Dolly Parton Receives COVID Vaccine as She Calls for Others to Get It: 'Don't Be Such a Chicken'
The country legend even sang a silly, spinoff to the tune of "Jolene" as she encouraged others to get their vaccine
Dolly Parton has her vaccine!
On Tuesday, the country legend — wearing the perfect navy blue blouse for the COVID vaccine's administration — shared a video of herself getting the Moderna vaccine that she helped fund. Parton, 75, also encouraged others to get the vaccine too.
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"I'm finally going to get my vaccine. I'm so excited. I've been waiting a while I'm old enough to get it. And I'm smart enough to get it," she said in the video. "So I'm very happy that I'm going to get my Moderna shot today. And I want to tell everybody that you should get out there and do it too, having changed where my songs to fit the occasion."
The country queen then sang along to a modified version of her classic hit "Jolene."
"Vaccine, vaccine, vaccine, vaccine. I'm begging of you, please don't hesitate," she sang. "Vaccine, vaccine, vaccine, vaccine. Because once you're dead, then that's a bit too late."
Before masking up and meeting with the doctor who administered the shot, she further encouraged the "cowards" who don't trust the vaccine to get their shot.
"I'm trying to be funny now, but I'm dead serious about the vaccine," Parton said. "I think we all want to give back to normal, whatever that is. And that would be a great shot in the arm, wouldn't it if we could get back to that? But anyhow, I just wanted to encourage everybody 'cause the sooner we get to feeling better, the sooner we are going to get back to being normal."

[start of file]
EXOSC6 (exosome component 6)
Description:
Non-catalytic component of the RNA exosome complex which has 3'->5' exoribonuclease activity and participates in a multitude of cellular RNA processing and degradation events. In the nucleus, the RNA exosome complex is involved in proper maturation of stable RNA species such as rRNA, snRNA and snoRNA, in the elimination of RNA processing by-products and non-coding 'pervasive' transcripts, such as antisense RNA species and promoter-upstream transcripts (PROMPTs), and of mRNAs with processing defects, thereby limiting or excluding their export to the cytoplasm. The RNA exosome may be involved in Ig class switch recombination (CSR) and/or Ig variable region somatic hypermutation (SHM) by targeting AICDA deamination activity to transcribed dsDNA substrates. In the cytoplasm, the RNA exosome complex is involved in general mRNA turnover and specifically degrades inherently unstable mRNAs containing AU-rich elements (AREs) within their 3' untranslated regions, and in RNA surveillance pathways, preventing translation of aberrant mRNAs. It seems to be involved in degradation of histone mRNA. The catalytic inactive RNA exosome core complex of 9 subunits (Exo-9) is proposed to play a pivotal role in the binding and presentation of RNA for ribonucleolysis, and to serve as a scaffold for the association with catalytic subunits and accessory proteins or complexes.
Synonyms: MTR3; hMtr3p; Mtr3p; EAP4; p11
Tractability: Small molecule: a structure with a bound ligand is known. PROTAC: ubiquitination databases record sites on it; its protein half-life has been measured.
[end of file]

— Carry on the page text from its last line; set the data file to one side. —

"I just want to say to all of you cowards out there: Don't be such a chicken squat. Get out there and get your shot!" she ended.
On both her video and photo posts, the caption read "Dolly gets a dose of her own medicine," referring to the fact that Parton helped fund the Moderna vaccine with a donation of $1 million.
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"I'm not going to get mine until some more people get theirs. I don't want it to look like I'm jumping the line just because I donated money," the 75-year-old told the AP. "I'm very funny about that. I'm going to get mine though, but I'm going to wait."
"I'm at the age where I could have gotten mine legally last week. I turned 75. I was going to do it on my birthday, and I thought, 'Nah, don't do that. You'll look like you're just doing a show.' None of my work is really like that," she added.
She also opened up to the outlet about donating money to fund the vaccine at Vanderbilt University.
"I follow my heart. I'm a person of faith and I pray all the time that God will lead me into the right direction and let me know what to do. When the pandemic first hit, that was my first thought, 'I need to do something to try to help find a vaccination,'" she said. "I just did some research with the people at Vanderbilt — they're wonderful people, they've been so good through the years to my people in times of illness and all that. I just asked if I could donate a million dollars to the research for a vaccine."